Professor Collins’ spirited defense of the ground perspective is exactly the kind of discussion I hoped my article would catalyze. His views are predictable, and not just because he is a retired career Army officer. Beginning in 2001, he served as a special assistant to former Deputy Secretary of Defense Paul Wolfowitz for, of all things, “stability operations.” During his watch, the Pentagon made decisions that produced the “stability” issues we have in Iraq today. I evaluate Collins’ assessments of the future in that context. Regardless, he is a respected pundit who provides much worth considering.
Unfortunately, many former armor and infantry officers such as Collins mistakenly read “air power” as exclusively “Air Force.” That is a huge mistake. Actually, it is the tremendous air and missile arms of the Army, Navy, Marines and Coast Guard — along with the Air Force — that together form America’s air power capability. Air power is, in fact, not just the most versatile war-fighting tool in the U.S. military, it is also the most joint. Trying to turn the air power debate into an interservice rivalry simply will not — pardon the expression — fly.
Collins implies that my article is someone else’s “camouflaged statement.” This is not only wrong, it’s also silly; if he were familiar with my essays and speeches, I want to believe he would no sooner suggest I was writing for someone else than I would claim that he is a “camouflaged” spokesman for the Army or the views of his former boss.
Curiously, he says that during his “12 years in the Pentagon, no general-officer-authored article or speech of this type would have been cleared without a blessing from on high.”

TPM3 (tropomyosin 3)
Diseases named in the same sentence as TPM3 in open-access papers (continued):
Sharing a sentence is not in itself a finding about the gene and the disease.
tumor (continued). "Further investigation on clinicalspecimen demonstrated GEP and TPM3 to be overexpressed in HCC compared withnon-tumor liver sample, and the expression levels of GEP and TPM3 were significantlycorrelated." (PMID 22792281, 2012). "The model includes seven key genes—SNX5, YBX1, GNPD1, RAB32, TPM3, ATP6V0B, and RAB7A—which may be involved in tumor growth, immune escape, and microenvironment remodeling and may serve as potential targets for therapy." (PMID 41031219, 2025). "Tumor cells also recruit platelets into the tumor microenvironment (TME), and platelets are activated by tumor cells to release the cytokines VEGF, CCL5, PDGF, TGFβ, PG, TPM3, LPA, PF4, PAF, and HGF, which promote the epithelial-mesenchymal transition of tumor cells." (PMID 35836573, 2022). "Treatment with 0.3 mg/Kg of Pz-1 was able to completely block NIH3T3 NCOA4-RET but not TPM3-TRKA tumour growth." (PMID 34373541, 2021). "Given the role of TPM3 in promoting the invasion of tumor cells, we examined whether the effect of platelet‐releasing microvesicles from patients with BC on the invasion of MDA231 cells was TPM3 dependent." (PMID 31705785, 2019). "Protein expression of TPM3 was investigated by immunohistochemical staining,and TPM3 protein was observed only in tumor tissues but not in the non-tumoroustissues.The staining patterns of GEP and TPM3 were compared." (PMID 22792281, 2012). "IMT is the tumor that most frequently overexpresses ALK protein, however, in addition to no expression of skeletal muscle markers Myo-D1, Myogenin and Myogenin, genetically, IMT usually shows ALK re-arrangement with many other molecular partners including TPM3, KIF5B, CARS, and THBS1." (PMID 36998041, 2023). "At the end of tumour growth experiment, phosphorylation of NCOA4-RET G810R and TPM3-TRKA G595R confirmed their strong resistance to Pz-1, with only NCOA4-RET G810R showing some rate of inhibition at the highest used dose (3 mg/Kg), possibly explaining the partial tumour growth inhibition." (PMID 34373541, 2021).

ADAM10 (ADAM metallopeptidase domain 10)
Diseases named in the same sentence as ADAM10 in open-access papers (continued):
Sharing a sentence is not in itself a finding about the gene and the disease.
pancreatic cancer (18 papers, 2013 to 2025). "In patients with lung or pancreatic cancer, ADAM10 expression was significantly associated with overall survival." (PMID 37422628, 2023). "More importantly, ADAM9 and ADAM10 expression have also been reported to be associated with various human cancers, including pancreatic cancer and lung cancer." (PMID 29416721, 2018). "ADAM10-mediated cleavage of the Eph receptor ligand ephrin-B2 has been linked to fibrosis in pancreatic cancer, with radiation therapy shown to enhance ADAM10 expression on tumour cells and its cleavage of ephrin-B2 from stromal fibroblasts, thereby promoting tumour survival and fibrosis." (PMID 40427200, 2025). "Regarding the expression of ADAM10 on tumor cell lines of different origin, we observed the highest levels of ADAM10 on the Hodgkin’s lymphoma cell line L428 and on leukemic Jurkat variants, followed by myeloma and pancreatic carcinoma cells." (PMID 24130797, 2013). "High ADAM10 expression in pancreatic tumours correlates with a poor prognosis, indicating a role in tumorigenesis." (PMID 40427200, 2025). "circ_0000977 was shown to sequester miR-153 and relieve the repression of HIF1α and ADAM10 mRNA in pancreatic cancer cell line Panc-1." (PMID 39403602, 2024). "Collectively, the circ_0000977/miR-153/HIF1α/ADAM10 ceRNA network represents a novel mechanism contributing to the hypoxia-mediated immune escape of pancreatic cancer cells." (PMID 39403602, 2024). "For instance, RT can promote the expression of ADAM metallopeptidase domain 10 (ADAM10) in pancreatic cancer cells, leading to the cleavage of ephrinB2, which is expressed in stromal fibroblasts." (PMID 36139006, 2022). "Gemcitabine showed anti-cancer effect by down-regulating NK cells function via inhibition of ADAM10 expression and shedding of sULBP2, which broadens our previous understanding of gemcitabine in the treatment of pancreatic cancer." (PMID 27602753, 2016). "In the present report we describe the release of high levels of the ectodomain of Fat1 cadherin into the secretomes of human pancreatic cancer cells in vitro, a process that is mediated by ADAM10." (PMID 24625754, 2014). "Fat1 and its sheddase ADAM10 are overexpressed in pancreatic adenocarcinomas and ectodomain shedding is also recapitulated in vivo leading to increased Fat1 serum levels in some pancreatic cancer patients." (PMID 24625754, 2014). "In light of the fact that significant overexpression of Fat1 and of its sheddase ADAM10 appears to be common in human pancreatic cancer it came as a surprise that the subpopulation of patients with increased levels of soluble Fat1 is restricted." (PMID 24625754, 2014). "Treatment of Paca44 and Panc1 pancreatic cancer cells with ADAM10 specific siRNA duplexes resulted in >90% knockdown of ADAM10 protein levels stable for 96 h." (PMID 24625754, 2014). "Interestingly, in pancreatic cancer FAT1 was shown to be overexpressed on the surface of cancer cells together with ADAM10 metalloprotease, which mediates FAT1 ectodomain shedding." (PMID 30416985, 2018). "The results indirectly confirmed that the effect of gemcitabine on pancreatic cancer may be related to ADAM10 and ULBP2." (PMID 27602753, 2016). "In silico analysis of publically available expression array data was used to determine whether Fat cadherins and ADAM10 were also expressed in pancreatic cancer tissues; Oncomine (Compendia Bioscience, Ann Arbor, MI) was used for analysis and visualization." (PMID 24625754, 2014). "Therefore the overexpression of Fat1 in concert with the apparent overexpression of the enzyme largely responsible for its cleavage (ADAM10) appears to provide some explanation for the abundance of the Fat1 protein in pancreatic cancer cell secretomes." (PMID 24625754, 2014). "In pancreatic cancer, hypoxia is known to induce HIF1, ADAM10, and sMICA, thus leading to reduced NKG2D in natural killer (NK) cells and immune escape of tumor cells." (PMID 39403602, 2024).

Wow. Maybe that’s how it works in the Army, but in the Air Force we have a rich heritage of independent thought. I’m certainly no Billy Mitchell, but wearing an Air Force uniform is truly empowering. Perhaps a little unblessed speaking or writing by land component generals during the period Collins served in the Pentagon would have been a good thing for the nation given how things have turned out in Iraq.
Collins makes the weird claim that “colossal” boots-on-the-ground efforts are “likely” in the next decade. Yikes! Is that the “likely” scenario they are teaching at the National War College? If so, here’s a reality check: Given Iraq and the budget, it is abundantly clear that neither the American people nor their elected leadership are “likely” to green-light a “colossal” deployment of American troops abroad, especially in the near term.
Sure, anything can happen, I suppose, and that is why I insist we’ll always need a “powerful ground component” and “a large National Guard” as a strategic reserve. My point is that air power — in all its dimensions — has the most applicability (and compatibility with American culture) across the full spectrum of conflict. Moreover, if the land component takes the time to fully understand and exploit air power in its multiple forms (as some top ground commanders already are), the counterinsurgency fight benefits tremendously.
Did I say that killing Zarqawi was “a great victory for air power,” as Collins asserts? No. What I actually said was that it was “the best news of the [summer] season.” That’s an uncontroverted fact. Did I say soldiers on the ground were not involved? No. Of course there was critical intelligence support from them. As my article insists, land forces can “provide vital targeting information” for the air weapon.
Collins trots out the BOTGZ canard that Israeli air power “did not work” during the short conflict with Hezbollah in Lebanon. Really? So, for example, if ground power does not “work” in mere weeks in Iraq or somewhere, should we assess it as a failure? In any event, because of the air assault, Israel is getting an international buffer force in Lebanon that should halt Hezbollah attacks — if land power “works.” It seems plain that air power created effects that “worked”; it is now a test for ground forces.
All of this said, Collins very ably represents a valuable perspective on America’s security needs. We need more such lively exchanges!
maj. gen. charles J. dunlap jr. is the deputy judge advocate general of the Air Force. These views are his own and not necessarily those of the Air Force or U.S. government.